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India’s wind energy sector set to register 50 per cent growth over next five years

India currently has a pipeline of projects of 10.3 GW in both Central and state tenders, which are expected to drive installations until 2023. India, the world’s fourth-largest wind power market, is expected to add nearly 20.2 GW of new wind power capacity between 2021-2025, a growth of 50 per cent compared to the country’s current 39.2 GW installed capacity, according to a recent report.

According to the report titled ‘India Wind Energy Market Outlook 2025’, this is a clear signal that the market is beginning to bounce back after a slow-down in recent years.

“The impact of COVID-19 lockdowns on India’s wind energy market was more severe than anticipated, with only 1.1 GW installed out of the 3.3 GW originally forecasted for 2020,” said the report published by Global Wind Energy Council (GWEC) and MEC Intelligence.
It added that the pace of new installations was likely to double over the next two to three years compared to the average annual installations since 2017 when the market began to slow down.

India currently has a pipeline of projects of 10.3 GW in both Central and state tenders, which are expected to drive installations until 2023.

“The market post-2023 will likely be driven by nearly 10 GW of new capacity awarded to wind projects, mainly through hybrid projects which are becoming increasingly important for the country’s ‘round-the-clock’ power initiative,” the report added.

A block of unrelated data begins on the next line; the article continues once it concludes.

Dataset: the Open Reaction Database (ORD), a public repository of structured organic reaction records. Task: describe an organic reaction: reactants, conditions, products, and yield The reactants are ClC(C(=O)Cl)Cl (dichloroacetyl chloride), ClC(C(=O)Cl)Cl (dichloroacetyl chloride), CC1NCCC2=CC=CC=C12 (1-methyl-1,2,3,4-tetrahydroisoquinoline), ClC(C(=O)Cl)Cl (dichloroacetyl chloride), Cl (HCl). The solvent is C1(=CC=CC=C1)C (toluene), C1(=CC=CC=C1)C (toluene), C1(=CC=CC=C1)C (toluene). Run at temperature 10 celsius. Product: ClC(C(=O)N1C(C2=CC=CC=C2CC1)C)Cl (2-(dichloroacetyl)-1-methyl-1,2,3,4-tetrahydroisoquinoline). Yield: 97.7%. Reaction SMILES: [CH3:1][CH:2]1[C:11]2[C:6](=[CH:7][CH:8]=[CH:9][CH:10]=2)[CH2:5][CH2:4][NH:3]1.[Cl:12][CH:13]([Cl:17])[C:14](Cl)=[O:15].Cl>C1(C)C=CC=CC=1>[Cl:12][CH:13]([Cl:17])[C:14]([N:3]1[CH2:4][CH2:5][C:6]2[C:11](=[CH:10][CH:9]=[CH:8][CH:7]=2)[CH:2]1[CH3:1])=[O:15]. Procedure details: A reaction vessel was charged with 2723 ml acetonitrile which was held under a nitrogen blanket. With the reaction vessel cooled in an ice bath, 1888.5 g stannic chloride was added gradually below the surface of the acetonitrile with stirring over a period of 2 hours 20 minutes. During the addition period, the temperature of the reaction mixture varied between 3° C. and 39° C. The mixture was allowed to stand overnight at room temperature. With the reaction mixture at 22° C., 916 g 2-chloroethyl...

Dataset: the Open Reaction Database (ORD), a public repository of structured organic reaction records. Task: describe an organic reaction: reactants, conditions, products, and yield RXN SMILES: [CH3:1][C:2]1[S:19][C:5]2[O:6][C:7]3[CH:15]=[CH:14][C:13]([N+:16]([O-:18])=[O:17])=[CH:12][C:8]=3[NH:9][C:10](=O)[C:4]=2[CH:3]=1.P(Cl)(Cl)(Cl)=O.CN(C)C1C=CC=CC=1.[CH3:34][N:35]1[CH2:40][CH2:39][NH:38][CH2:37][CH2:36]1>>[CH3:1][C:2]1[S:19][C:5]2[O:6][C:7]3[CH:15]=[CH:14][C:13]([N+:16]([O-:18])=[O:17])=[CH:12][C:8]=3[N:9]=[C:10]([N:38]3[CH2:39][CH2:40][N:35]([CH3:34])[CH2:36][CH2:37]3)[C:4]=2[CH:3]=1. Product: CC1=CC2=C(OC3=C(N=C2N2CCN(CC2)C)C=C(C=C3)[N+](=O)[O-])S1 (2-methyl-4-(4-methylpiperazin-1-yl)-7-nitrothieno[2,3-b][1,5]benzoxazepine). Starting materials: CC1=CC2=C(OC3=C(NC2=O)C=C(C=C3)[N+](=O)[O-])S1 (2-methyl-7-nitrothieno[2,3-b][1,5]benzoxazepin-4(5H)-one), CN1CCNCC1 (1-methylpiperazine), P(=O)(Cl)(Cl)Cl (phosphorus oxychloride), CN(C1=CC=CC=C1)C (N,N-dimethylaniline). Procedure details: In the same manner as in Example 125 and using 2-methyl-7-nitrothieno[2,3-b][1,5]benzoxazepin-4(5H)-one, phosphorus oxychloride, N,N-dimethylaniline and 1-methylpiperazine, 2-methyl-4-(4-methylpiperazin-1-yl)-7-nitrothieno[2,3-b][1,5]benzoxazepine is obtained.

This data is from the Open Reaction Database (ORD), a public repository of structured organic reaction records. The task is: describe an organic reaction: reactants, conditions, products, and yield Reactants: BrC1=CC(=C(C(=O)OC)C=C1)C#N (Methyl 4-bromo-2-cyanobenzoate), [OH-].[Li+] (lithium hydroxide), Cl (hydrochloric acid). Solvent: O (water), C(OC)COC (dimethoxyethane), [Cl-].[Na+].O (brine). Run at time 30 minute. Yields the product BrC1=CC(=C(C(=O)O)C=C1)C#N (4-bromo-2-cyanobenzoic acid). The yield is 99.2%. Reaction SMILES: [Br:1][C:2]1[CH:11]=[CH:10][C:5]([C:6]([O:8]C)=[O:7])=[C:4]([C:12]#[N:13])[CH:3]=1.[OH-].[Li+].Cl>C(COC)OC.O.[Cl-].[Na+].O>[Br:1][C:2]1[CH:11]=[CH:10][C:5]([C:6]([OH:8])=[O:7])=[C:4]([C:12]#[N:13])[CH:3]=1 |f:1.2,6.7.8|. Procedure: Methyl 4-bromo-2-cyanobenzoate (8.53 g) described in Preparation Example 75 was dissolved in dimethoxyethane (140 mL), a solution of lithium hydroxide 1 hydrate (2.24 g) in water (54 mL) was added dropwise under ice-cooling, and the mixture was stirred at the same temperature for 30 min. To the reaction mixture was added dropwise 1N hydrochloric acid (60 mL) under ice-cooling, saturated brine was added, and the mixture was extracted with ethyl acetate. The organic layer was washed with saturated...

It said that over the next five years, 90 per cent of new installed wind capacity would come from central tenders, followed by corporate procurements and state markets.

Sidharth Jain, CEO and Founder, MEC Intelligence said that wind would be the central axis of renewable energy portfolios as the country moves from renewable energy making up less than 10 per cent of its energy matrix at present, to more than 30 per cent by the end of this decade.

“We will see higher revenue for electricity generation that matches the buyer’s needs, which means generation of electricity at the time and the quality they need. This is where wind will be critical,” Jain added.

According to Martand Shardul, policy director, GWEC India, in order to drive a post-pandemic green recovery and realise its climate goals, India would need to adopt a more aggressive climate emergency approach and set clear short-term milestones to enable an even more rapid uptake of wind power projects.




News Date: 05-Jun-2021

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